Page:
Music videos used to be appointment television. When Michael Jackson announced a new video, it would literally be a half-hour event that had the whole world enraptured. There was an art to making music videos.
Still even today, there are entertainers who are meticulous about the visuals they present with their audio treasures. As we eagerly await the 2020 BET Awards (June 28 at 8 pm EST), let’s take a look at the past Video of the Year winners.
Rural Black life is the theme of Outkast’s 2001 BET Awards Video of the Year winner. The crisp videography, choreography, and animal life serve as a precursor to the 2006 musical Idlewild starring the famous hip hop duo.
If you have Busta Rhymes alone, you already know it’s going to be a party. Adding Pharrell and Diddy to the mix? It’s officially a problem. The “Pass the Courvoisier, Part II” video was a club vibe from beginning to end. There’s even a nod to Eddie Murphy’s film Harlem Nights and an appearance by Mr. T of all people.
Erykah Badu shows love to all things 80s with the Kangols, breakdancing, and boomboxes taking center stage. She does a cute freestyle in the middle egged on by MC Lyte and her then-boyfriend Common drops a verse reminiscent of his classic track “I Used to Love Her.”
The video “Hey Ya” by Outkast was a colorful ode to American Bandstand type performances from the 1960s. The track is off of the Speakerboxxx/The Love Below, which won the Album of the Year Grammy in 2004.
The fire next time. Doves. Grueling desert drudgery. The KKK. A persnickety halo. Kanye West’s “Jesus Walks” video has it all.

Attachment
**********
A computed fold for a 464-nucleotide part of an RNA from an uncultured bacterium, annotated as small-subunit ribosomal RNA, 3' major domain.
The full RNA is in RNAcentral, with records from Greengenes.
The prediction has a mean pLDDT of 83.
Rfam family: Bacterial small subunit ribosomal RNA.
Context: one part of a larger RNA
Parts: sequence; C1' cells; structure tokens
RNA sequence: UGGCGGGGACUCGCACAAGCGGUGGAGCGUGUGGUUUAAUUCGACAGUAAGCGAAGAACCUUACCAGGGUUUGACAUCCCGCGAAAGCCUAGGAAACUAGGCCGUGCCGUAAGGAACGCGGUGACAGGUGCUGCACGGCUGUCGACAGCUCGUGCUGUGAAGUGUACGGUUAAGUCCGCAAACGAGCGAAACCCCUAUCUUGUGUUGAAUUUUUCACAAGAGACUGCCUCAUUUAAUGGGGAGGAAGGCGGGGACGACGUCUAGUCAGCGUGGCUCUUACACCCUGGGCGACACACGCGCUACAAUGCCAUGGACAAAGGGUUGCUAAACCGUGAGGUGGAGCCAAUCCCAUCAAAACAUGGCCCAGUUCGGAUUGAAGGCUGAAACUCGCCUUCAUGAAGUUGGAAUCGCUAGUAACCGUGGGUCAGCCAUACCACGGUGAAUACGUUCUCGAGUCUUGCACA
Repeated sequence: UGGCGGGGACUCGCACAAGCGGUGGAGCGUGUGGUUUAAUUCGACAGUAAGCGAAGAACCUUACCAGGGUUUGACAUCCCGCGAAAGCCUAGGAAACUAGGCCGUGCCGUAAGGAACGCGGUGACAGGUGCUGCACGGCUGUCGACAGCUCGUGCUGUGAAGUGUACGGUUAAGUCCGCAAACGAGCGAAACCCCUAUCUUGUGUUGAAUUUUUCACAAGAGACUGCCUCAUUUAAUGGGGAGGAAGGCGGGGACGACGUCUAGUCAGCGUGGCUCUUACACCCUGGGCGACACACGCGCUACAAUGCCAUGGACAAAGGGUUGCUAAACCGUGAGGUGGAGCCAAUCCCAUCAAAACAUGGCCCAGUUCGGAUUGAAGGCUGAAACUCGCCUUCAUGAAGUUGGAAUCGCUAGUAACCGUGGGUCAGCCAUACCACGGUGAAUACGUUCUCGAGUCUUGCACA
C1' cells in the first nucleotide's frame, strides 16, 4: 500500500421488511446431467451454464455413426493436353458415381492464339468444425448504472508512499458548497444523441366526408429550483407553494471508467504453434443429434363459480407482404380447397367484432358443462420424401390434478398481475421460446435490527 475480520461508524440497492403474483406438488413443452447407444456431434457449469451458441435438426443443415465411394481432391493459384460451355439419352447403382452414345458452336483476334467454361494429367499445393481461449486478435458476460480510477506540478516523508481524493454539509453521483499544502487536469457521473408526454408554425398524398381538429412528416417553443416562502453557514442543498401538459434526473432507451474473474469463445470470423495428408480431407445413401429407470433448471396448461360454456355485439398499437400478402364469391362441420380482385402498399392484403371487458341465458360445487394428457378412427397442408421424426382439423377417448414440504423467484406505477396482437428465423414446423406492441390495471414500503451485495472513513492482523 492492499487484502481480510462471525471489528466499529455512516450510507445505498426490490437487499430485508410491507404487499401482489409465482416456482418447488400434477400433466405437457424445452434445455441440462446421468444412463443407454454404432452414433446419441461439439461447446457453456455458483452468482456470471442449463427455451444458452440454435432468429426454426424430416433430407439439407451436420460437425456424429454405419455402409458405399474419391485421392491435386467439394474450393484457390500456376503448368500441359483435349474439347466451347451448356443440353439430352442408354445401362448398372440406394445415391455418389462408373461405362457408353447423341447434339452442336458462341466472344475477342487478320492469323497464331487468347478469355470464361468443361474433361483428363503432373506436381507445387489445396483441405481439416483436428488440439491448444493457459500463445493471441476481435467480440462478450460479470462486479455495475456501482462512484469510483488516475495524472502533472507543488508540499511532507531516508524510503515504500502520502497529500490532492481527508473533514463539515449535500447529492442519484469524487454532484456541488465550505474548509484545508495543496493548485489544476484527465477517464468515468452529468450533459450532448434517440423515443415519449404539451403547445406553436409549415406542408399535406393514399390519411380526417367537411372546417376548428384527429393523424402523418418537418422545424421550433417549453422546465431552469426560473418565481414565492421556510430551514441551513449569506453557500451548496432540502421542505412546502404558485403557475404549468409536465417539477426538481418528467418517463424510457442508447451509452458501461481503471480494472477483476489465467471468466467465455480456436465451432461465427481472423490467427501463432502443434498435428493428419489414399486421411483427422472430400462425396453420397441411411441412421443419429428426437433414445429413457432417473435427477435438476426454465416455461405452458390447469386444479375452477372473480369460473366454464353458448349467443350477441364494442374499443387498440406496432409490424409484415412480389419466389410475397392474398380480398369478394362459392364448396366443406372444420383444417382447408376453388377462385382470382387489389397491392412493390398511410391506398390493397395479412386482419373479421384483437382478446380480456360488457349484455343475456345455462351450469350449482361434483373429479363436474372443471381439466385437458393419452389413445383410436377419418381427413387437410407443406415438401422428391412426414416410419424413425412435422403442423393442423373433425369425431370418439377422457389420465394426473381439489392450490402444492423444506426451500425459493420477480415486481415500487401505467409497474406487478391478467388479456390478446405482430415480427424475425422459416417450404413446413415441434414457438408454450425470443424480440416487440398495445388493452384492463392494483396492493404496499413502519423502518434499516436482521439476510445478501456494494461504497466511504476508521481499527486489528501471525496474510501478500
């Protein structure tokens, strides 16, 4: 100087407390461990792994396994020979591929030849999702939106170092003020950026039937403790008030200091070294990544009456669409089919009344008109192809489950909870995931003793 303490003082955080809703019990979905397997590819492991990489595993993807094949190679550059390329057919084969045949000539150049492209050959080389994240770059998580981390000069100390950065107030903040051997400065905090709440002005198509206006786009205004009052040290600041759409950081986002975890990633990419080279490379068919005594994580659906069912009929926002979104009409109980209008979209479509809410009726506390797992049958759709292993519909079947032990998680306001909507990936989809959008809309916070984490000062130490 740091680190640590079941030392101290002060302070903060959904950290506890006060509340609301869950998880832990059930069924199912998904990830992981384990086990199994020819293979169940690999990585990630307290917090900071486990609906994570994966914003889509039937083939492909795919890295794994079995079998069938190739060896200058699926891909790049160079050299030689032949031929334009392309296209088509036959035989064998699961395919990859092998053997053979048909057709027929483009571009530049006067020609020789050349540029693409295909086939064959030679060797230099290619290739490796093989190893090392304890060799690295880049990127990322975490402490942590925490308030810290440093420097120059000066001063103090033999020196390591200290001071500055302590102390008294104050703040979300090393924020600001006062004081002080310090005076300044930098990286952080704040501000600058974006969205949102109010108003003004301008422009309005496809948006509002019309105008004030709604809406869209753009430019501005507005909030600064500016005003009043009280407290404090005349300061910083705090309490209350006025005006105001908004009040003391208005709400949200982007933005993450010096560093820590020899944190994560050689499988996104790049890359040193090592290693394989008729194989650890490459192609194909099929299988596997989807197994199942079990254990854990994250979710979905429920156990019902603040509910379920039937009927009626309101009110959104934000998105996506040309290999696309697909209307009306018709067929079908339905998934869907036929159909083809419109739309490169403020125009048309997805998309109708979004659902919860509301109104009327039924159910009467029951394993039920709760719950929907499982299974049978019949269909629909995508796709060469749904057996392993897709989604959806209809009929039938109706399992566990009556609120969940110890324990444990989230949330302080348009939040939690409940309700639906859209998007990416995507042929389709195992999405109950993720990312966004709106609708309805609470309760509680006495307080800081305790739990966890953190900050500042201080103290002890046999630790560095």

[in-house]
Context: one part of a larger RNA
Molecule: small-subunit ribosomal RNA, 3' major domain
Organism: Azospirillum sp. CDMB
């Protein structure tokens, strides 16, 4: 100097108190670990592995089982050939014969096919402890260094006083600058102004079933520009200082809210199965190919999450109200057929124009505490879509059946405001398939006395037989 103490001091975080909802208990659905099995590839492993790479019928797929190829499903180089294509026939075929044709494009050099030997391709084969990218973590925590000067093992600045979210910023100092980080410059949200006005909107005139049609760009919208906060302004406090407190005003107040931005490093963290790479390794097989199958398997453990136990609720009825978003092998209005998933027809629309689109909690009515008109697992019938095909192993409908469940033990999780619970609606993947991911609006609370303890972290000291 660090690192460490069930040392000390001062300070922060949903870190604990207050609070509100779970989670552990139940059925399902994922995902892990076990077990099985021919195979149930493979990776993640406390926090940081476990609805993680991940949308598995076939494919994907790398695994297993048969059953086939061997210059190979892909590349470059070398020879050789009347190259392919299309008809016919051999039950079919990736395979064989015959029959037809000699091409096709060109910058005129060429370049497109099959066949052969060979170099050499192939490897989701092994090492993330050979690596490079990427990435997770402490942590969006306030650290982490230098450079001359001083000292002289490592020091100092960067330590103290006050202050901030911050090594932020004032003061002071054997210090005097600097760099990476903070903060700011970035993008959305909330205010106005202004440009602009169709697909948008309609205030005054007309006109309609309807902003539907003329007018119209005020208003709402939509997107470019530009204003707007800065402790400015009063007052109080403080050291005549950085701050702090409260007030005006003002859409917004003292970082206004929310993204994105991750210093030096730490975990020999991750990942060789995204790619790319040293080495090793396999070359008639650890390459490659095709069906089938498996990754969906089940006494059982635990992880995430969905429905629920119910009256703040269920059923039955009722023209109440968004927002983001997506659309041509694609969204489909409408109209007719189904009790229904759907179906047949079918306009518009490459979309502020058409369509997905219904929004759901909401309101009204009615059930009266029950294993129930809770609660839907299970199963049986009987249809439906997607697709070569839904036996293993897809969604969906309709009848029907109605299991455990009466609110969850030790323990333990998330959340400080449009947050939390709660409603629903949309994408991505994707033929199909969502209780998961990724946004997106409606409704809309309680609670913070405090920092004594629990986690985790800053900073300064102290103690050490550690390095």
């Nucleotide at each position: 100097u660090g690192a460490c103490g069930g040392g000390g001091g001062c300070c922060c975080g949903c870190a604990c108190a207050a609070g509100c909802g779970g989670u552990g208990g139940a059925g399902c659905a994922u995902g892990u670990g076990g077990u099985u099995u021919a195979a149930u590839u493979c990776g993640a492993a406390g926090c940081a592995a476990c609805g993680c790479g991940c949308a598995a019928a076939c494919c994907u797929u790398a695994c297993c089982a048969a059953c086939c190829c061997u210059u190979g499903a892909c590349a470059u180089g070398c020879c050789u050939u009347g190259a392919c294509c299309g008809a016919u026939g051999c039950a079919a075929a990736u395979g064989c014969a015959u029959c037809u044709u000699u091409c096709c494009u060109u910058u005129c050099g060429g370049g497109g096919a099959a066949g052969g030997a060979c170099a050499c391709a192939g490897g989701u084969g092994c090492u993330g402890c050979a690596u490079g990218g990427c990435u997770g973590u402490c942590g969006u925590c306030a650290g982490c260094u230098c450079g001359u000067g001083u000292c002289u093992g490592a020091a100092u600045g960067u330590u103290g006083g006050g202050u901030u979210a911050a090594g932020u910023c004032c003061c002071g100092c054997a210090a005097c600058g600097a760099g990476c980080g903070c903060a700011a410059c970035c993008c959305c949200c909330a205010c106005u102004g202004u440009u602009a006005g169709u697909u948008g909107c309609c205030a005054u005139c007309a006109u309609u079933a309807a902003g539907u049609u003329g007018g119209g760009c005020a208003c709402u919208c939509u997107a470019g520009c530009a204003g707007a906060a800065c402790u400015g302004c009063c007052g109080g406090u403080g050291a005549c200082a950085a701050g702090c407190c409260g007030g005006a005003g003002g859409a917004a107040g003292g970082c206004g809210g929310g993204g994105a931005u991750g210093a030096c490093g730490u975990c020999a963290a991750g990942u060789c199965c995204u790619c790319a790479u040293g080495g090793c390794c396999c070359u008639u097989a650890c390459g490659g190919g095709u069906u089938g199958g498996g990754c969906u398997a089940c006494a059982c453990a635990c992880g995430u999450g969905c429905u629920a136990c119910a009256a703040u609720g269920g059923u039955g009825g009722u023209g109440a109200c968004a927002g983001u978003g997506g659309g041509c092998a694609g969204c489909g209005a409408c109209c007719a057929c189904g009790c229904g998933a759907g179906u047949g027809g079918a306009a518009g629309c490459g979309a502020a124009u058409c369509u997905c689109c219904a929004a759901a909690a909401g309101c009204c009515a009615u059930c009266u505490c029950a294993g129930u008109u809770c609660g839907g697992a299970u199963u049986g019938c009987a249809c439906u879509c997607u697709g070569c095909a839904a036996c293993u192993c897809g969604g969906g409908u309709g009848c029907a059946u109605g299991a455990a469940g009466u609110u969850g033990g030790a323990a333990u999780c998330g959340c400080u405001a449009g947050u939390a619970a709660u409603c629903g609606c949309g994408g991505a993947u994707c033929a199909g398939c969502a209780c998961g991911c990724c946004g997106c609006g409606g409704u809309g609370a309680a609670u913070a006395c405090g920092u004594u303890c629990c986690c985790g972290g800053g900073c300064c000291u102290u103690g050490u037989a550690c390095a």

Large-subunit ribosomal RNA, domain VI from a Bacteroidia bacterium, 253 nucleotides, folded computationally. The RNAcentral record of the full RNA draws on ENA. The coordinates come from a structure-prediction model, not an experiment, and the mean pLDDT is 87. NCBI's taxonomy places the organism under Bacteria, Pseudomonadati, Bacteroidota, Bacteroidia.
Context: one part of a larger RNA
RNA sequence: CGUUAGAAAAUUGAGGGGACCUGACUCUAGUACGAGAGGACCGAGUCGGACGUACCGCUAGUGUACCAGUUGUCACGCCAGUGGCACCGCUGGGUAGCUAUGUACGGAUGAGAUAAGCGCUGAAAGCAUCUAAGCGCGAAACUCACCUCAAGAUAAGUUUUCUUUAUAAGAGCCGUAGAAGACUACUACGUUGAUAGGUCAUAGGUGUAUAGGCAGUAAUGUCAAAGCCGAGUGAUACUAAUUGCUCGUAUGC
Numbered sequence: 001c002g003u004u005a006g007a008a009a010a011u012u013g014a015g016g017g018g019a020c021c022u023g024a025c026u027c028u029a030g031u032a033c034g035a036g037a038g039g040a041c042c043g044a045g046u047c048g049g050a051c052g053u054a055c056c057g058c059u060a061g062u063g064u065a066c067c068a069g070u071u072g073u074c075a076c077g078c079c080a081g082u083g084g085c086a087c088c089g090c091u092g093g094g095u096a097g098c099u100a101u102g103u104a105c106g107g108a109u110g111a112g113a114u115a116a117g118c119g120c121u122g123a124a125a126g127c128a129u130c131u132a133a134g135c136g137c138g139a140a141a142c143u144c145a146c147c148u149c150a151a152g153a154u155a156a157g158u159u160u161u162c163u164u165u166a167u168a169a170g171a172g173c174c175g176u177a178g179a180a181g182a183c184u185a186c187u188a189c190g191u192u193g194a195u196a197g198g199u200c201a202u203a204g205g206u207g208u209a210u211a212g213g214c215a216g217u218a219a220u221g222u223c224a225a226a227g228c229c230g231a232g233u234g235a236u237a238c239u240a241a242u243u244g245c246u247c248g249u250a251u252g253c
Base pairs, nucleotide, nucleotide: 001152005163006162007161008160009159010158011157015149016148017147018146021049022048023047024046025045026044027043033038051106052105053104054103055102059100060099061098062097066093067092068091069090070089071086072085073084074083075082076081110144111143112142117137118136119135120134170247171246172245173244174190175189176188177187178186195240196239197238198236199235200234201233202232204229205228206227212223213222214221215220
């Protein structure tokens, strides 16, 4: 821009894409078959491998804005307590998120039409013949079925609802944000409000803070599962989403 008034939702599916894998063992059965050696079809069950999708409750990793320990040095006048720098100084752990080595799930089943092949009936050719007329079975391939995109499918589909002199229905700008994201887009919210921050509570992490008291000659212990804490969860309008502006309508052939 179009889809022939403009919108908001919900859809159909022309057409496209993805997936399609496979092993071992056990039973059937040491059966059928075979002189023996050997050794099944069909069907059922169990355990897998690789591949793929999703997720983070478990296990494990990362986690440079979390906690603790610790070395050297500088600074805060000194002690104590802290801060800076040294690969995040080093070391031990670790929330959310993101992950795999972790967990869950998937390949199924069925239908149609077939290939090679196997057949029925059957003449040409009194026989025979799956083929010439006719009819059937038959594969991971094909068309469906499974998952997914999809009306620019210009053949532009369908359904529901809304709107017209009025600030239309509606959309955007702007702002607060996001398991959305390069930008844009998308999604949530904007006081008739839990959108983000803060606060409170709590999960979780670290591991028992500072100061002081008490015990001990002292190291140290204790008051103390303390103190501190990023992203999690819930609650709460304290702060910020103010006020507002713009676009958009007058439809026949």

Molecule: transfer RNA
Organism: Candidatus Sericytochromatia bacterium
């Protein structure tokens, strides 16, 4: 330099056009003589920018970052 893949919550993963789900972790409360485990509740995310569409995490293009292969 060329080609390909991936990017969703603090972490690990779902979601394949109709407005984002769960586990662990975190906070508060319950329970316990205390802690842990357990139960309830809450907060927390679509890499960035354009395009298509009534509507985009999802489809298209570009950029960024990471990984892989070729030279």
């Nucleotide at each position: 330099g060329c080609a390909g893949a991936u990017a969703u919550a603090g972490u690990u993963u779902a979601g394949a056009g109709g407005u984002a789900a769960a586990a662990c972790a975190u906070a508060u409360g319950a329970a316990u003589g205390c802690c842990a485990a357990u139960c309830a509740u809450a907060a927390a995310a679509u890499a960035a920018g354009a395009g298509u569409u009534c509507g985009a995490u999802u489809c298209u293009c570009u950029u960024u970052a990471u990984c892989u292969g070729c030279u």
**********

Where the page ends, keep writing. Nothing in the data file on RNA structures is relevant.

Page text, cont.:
The competition was so tight at the 2006 BET Awards that Mary J. Blige and Kanye West took home the same prize for Video of the Year for “Be Without You” and “Gold Digger”, respectively.
When you’re done, you’re done. In the video for Beyoncé’s 2007 over it anthem “Irreplaceable,” she is too through with her handsome, cheating partner. Boy, bye!
Being the first out of the crew to get married can be a harrowing task and UGK’s “International Player’s Anthem (I Choose You)” perfectly chronicles that. Keep yo’ heart.
If you were in the clubs in 2009, Beyoncé’s “Single Ladies” was THEE song to get all the women on the dance floor. Inspired by Bob Fosse, the video’s choreography had a stranglehold on dance moves for quite some time.
What do you get when you put together two entertainers who are known for putting on elaborate performances? You get Video of the Year with Beyoncé’s “Video Phone” featuring Lady Gaga.
It was a party. That’s it. That was the vibe.
This was the time when Jay-Z and Kanye West were bromancing all over the globe with their Watch the Throne tour. The video for "Otis" features the pair riding around in a mutilated (and wildly expensive) Maybach.
Everyone’s favorite Canadian rapper has compelling visuals in his fun, movie-like video for “Started from the Bottom.”
Pharrell Williams had THEE song of the year with “Happy.” The song topped the Billboard charts and swept every award available. When the video was released, it was billed as the world’s first 24-hour video. It featured the song on repeat as people all over the world danced to it.
All the goofy stuff you do in the mirror when you’re by yourself or when it’s just you and your girls? That’s Beyoncé’s “7/11” video and it’s a fun ride.
When Beyoncé dropped the Lemonade album as a surprise, the entire world took notice. The short film that accompanied it was also a cultural moment. How many Halloween costumes featured that wide brim had and braids that year?
In 2017, Beyoncé continued to dominate with her Lemonade album singles and Bruno Mars hopped on with his infectious “24K Magic” hit that kids and adults seem to love.
The video for “God’s Plan” showcases Drake’s charitable side. Everyday people are in the spotlight as Drake doles out nearly a million dollars to those in need.
Donald Glover’s video for “This is America” is layered, complex, and compelling. The visuals for the Grammy Award-winning track inspired mounds of think pieces and brunch conversations.
(Photo by Johnny Nunez/WireImage)